INDIANAPOLIS (AP) — Utility regulators ordered an investigation into an Indianapolis power company's network failures Friday, a day after a series of underground explosions sent manhole covers hurtling through the air in a heavily traveled section of the city's downtown.
CINCINNATI (AP) — An Ohio mother accused of decapitating her 3-month-old daughter is in jail with bail set at $500,000.
By Valerie Volcovici WASHINGTON (Reuters) - The Obama administration's new rules governing fracking on federal lands drew swift criticism from all sides on Friday, with green groups calling the measures "toothless" and the energy industry slamming "unnecessary" regulation of a drilling process that has brought the United States to the cusp of oil and gas self-sufficiency. Hydraulic fracturing, or fracking, is a controversial technique that involves pumping water, sand and chemicals into a well to extract oil or gas. The new federal rules include beefed-up measures to protect ground water, one of the main health and safety concerns arising from the drilling process. Within minutes of the Bureau of Land Management (BLM) proposal being released, the Independent Petroleum Association of America (IPAA) and Western Energy Alliance filed a lawsuit in a federal court in Wyoming on grounds that the rulemaking was based on "unsubstantiated concerns" over safety.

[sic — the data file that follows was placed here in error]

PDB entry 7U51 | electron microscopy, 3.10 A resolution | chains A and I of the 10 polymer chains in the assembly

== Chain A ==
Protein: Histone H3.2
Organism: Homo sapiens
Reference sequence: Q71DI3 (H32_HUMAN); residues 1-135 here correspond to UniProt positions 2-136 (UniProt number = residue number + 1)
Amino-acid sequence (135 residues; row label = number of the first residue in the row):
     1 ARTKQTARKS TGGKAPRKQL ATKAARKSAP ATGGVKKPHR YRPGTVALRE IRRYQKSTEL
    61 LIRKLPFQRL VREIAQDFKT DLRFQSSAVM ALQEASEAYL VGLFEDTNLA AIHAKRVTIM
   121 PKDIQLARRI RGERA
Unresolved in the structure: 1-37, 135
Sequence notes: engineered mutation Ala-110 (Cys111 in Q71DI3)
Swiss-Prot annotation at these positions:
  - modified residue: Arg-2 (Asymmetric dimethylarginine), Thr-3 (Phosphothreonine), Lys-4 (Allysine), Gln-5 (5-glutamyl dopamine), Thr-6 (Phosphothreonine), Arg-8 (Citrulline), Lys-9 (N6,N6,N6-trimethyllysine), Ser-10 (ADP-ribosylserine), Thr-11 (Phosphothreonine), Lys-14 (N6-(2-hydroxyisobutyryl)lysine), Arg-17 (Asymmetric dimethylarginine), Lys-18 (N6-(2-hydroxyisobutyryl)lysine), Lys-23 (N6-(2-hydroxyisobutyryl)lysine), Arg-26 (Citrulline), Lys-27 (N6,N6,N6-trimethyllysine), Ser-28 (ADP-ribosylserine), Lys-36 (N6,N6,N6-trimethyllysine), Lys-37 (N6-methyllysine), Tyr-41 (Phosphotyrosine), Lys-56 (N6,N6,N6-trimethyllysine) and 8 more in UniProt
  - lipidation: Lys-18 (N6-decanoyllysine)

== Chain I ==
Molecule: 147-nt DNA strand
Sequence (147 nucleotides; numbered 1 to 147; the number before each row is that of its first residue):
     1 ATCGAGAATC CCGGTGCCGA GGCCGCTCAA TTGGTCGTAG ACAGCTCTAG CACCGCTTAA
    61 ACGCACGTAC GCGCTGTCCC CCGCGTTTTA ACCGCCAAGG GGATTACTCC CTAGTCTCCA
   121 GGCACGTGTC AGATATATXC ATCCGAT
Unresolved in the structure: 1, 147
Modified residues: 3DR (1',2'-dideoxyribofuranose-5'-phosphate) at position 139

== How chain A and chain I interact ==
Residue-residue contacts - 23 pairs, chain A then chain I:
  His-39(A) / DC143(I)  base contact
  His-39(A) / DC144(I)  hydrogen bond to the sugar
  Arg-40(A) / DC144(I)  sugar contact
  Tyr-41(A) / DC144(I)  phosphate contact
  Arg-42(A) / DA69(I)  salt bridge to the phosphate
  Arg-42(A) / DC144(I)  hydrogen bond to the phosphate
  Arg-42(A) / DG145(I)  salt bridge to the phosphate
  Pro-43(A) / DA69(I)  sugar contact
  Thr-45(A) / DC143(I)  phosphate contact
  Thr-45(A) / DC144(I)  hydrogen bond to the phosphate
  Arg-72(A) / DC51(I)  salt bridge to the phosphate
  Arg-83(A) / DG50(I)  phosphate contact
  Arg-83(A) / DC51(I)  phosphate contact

By Will Dunham WASHINGTON (Reuters) - The Obama administration moved on Friday to shore up management of the scandal-hit U.S. Secret Service, the agency charged with protecting the president, by filling the vacant deputy director job and creating a new senior administrative post. The moves announced by Homeland Security Secretary Jeh Johnson and Secret Service Director Joseph Clancy come as the agency has staggered through a series of controversies involving worrisome security lapses and the conduct of individual agents. Johnson said in a statement that Secret Service veteran Craig Magaw would become the agency's deputy director. Johnson also said the agency would have the new position of a chief operating officer who "will serve as the principal administrator and be responsible for planning and directing all business and program activities." "As recent events have clearly shown, there is more to be done to promote operational excellence and public trust in the Secret Service.
IOWA CITY, Iowa (AP) — State legislators around the country are pushing to make it much harder for the public to obtain police officer body camera videos, undermining their promise as a tool people can use to hold law enforcement accountable.